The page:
Mental Illness and Substance Abuse
Mental Health is defined as our emotional, spiritual, and social well-being. It affects how we think, feel, and act. It helps determine how we handle stress, relate to others, and make choices. Mental health is important at every stage of life, from childhood and adolescence through adulthood. Mental illness is a term used for any condition that affects a person's mood, behavior or thoughts in a way that is distressing or impairs functioning and is used collectively to describe all mental disorders Substance Abuse is defined as can simply be defined as a pattern of harmful use of any substance for mood-altering purposes. "Substances" can include alcohol and other drugs (illegal or not) as well as some substances that are not drugs at all. "Abuse" can result because you are using a substance in a way that is not intended or recommended, or because you are using more than prescribed.
- In the US, women are more likely to be diagnosed with mental illness than men (23 percent of women versus 16.9 percent of men.
- Nationally, women are about 40% more likely than men to develop depression and twice as likely as men to develop Post Trau Skin cancer messages among racial/ethnic groups at risk for delayed diagnosis, advanced disease and lower survival… matic Stress Disorder (PTSD).
- In the US, depression is more prevalent in women than men. While major depressive disorder can develop at any age, the median age at onset is 32.5. (Women are twice as likely to be affected by generalized anxiety disorder, panic disorder, specific phobias, and post-traumatic stress disorder (often due to sexual trauma) as men.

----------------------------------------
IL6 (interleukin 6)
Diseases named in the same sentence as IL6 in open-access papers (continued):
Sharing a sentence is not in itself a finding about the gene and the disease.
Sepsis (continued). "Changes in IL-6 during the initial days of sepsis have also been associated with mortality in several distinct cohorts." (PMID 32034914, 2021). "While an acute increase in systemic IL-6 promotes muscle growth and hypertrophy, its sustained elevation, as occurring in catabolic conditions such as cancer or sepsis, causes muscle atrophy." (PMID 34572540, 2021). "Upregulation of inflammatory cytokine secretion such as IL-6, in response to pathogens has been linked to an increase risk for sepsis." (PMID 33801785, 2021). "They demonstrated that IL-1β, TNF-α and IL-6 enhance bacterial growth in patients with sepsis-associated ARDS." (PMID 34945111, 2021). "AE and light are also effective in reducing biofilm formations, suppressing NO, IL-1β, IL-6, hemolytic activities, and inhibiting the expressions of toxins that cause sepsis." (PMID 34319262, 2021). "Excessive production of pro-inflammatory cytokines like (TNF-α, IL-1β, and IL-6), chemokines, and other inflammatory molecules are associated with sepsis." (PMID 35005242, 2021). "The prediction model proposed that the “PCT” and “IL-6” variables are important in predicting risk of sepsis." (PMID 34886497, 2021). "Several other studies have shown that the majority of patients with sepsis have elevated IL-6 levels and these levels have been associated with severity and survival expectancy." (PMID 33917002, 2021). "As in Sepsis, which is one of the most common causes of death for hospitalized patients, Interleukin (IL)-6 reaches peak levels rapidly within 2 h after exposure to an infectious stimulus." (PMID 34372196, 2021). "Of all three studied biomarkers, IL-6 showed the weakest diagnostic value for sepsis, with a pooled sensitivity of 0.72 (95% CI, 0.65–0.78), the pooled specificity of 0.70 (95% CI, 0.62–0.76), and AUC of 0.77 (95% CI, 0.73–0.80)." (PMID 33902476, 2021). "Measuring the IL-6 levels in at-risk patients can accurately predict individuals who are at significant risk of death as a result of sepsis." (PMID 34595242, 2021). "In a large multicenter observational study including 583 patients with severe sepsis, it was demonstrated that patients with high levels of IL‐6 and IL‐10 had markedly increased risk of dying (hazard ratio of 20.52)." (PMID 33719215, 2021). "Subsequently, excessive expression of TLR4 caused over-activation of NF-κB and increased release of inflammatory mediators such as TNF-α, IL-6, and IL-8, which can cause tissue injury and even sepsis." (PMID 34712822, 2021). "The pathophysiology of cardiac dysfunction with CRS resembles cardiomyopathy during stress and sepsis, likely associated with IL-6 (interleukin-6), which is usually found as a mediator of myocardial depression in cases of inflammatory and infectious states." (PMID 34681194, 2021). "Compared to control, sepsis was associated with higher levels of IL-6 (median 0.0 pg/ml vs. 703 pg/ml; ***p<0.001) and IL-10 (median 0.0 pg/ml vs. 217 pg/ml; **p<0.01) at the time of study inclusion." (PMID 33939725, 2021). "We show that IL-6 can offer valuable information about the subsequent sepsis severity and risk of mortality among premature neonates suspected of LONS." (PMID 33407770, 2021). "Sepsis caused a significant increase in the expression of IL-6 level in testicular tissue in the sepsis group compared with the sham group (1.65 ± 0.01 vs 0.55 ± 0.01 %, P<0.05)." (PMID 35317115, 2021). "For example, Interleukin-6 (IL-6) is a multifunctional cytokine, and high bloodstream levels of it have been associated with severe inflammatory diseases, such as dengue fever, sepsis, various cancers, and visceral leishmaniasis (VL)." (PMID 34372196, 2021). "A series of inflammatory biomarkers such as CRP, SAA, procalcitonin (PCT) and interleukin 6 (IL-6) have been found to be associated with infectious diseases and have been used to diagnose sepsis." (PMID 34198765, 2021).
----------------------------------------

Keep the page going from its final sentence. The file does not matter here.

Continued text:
- Women face tougher challenges. They tend to progress more quickly from using addictive substances to dependence. They also develop medical or social consequences of addiction faster than men, often find it harder to quit using addictive substances, and are more susceptible to relapse.
- Alcohol: About 7% to 12% of women abuse alcohol, compared with 20% of men, but this gap is narrowing.
- Opioids. Women are more likely than men to receive prescriptions for opioids. They also are more likely to visit emergency rooms because they abused or misused opioids, suggesting they suffer more medical consequences.
- Marijuana. Men are nearly three times as likely as women to report smoking marijuana on a daily basis. Although preliminary research suggests women might suffer more adverse medical effects and progress more quickly to dependence, more research is needed in this area.
- Stimulants. Men and women are equally likely to use and abuse stimulants such as cocaine and methamphetamine, but women report first using cocaine at younger ages than men. Preliminary evidence also suggests women more quickly develop dependence on stimulants, and are more prone to relapse after quitting the habit.
- New, gender-specific treatment programs are helping women to achieve recovery and avoid relapse.
- The fact that more women are using alcohol is concerning because women develop alcohol dependence more quickly than men do. Alcohol-related problems such as brain atrophy or liver damage also occur more rapidly in women than in men.
Substance Abuse Mental Health Services Administration (SAMHSA)
Anxiety and Depression Association of America (ADAA)
Harvard Medical School’s January 2010 “Mental Health Newsletter”
Click here for overview of Mental Health and Substance Abuse in Oklahoma
Click here for Mental Health and Substance Abuse Survey